A drama series set at an American base during the Vietnam War. Rather than focusing on the battle scenes that made up most other portrayals of the war, this show looked at the everyday ... See full summary »
A pragmatic U.S. Marine observes the dehumanizing effects the Vietnam War has on his fellow Marine recruits from their brutal boot camp training to the bloody street fighting set in 1968 in Hue, Vietnam.
Lt. Col. Iceal "Ham" Hambleton is a weapons countermeasures expert and when his aircraft is shot over enemy territory the Air Force very much wants to get him back. Hambleton knows the area... See full summary »
This war drama (which prefigures the later "Full Metal Jacket") follows the lives of five young Marine inductees from their training in boot camp in 1967 through a tour in Vietnam in 1968 ... See full summary »
Impressive performance by unknown actors in this low-budget Vietnam drama. The story is being told in the form of a documentary; a camera team follows an Army unit in pursuit of 'Charlie'. ... See full summary »
Patrick Sheane Duncan
Combat!, a one-hour WWII drama series on television, followed a frontline American infantry squad as they battled their way across Europe. With mud-splattered realism, the show offered ... See full summary »
"We Gotta Get Out of This Place... If It's The Last Thing We Ever Do"
The men of Bravo Company are treated to some entertainment from a USO show and some well needed respite from the war that they are fighting. Singing the national anthem, as well as The Animal's "We Gotta Get Out of This Place", the band consisting of two men and three female dancers takes off quickly to another part of the country to entertain other troops. However, they crash in the jungle, and Goldman's men are on patrol in the region. Taylor is on point, and when he sees a white woman running up ahead in short tight shorts, he collapses and cries that the sun must be frying his brains. However, Sgt. Anderson and Goldman locate boot-prints, and follow them. They are almost clubbed by the over-anxious lead singer 'Long-John", who is very happy to see the soldiers and he leads them back to the group. One of the female dancers dies, despite the best efforts of Doc Matsuda to save her. The batteries for the radio are almost dead, so they can't radio in for a chopper to take them out of there. They have no choice but to continue on with the patrol and to bring the band along with them to the pick-up point. One of the band members - the Jazz musician - constantly bickers and complains, and he gets on Lt. Goldman's nerves. Long-John however comes from a military background, and can handle an M-16 and strip down the M-60. He impresses Sgt. Anderson initially, as Long-John is only not in the army because he is epileptic. Anderson gives him a weapon when the going gets tough and they are ambushed, and he saves Lt. Goldman's life. However, pretty soon, the violence gets to Long-John's head and he becomes out of control and reckless, giving Anderson the task of trying to control him before he gets himself killed.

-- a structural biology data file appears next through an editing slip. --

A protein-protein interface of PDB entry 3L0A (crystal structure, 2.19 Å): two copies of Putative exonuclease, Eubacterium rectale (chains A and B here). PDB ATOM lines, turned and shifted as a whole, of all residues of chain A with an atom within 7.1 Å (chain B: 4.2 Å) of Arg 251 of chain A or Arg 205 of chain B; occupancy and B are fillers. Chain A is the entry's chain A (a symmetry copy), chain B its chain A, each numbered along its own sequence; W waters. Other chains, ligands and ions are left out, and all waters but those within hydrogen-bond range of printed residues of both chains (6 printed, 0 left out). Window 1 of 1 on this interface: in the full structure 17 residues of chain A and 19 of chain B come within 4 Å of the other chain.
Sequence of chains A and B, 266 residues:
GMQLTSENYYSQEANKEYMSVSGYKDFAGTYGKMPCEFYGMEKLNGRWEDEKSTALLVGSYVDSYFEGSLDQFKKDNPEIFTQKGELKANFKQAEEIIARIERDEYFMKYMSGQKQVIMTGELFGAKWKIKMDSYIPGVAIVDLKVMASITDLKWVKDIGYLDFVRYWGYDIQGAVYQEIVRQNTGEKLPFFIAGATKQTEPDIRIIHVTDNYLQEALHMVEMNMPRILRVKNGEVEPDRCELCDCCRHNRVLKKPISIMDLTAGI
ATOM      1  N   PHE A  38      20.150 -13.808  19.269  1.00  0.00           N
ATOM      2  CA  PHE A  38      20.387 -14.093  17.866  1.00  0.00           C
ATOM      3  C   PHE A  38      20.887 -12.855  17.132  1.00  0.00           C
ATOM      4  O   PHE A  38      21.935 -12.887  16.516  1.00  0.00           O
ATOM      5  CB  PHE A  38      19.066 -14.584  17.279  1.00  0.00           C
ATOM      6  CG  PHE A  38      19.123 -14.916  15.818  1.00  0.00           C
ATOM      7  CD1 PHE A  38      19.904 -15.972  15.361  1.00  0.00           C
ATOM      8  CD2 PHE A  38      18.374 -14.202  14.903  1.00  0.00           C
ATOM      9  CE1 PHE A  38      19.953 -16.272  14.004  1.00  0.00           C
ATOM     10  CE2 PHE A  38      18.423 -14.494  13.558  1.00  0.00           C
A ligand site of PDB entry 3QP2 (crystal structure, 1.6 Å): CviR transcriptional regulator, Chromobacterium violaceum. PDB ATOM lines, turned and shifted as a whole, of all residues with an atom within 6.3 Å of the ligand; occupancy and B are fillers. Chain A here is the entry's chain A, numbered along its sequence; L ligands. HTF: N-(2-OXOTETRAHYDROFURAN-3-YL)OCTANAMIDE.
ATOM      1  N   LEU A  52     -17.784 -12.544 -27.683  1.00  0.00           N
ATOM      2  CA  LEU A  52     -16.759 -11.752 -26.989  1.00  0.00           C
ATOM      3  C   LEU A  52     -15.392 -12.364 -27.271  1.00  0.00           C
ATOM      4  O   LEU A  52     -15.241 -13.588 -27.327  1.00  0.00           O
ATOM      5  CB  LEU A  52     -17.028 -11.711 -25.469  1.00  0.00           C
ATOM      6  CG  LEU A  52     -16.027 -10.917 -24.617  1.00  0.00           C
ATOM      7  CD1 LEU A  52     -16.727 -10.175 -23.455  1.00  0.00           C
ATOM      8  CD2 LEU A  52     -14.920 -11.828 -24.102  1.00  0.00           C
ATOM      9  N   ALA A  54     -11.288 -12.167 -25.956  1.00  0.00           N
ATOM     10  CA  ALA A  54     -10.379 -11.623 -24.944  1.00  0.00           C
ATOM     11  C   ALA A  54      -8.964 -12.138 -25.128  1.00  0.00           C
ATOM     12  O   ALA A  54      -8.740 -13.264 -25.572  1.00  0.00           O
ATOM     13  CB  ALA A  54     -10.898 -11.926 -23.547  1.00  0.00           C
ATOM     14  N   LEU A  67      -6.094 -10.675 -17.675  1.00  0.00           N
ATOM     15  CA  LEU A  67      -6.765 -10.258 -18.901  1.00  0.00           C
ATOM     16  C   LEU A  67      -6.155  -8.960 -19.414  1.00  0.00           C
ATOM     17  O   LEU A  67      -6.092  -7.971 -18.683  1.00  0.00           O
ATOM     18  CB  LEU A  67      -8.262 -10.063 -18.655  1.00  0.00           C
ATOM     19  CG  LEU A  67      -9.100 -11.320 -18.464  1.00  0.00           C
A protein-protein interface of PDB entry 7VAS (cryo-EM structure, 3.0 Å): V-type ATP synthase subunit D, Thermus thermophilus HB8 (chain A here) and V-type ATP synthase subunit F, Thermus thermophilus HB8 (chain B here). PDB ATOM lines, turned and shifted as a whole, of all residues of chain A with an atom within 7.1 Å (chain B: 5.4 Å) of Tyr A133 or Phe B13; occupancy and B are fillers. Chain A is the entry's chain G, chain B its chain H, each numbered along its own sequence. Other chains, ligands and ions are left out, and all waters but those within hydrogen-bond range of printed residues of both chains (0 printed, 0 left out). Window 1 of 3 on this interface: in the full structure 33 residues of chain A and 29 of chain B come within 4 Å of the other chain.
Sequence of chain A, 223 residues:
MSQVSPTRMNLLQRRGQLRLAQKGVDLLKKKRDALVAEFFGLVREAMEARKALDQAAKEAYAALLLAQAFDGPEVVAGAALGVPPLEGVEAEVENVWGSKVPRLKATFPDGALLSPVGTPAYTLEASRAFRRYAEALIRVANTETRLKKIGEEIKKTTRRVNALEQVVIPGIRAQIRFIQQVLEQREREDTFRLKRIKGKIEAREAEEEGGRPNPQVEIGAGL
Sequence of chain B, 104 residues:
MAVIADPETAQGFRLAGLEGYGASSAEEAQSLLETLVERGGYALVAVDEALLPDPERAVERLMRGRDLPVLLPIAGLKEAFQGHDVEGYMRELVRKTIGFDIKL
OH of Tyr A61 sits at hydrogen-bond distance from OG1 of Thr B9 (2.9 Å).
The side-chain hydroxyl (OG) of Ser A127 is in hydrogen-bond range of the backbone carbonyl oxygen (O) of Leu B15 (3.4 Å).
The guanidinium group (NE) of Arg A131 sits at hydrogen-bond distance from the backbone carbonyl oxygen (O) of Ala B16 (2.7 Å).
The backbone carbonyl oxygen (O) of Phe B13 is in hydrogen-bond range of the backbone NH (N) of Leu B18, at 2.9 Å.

The problem I had with "USO Down" was the unnecessary distraction the dancers of the band gave to the men of Goldman's squad, paving the way for some soppy and boring scenes particularly with Pvt. Purcell who seems to get too attached to one of the dancers named April. It was interesting seeing Long-John - a civilian essentially- armed with an M-16 and running around the jungle, proving to us that being a soldier in a war zone a lot of the time is just a state of mind people need to have or develop. Sgt. Anderson's belittling of him at the end about how he hates all this patriotic and gung-ho crap that gets many young men killed was poignant and touching. Overall, it's an OK episode but it does over-do the female touch a little in the aftermath of the previous episode "Pushin' Too Hard".
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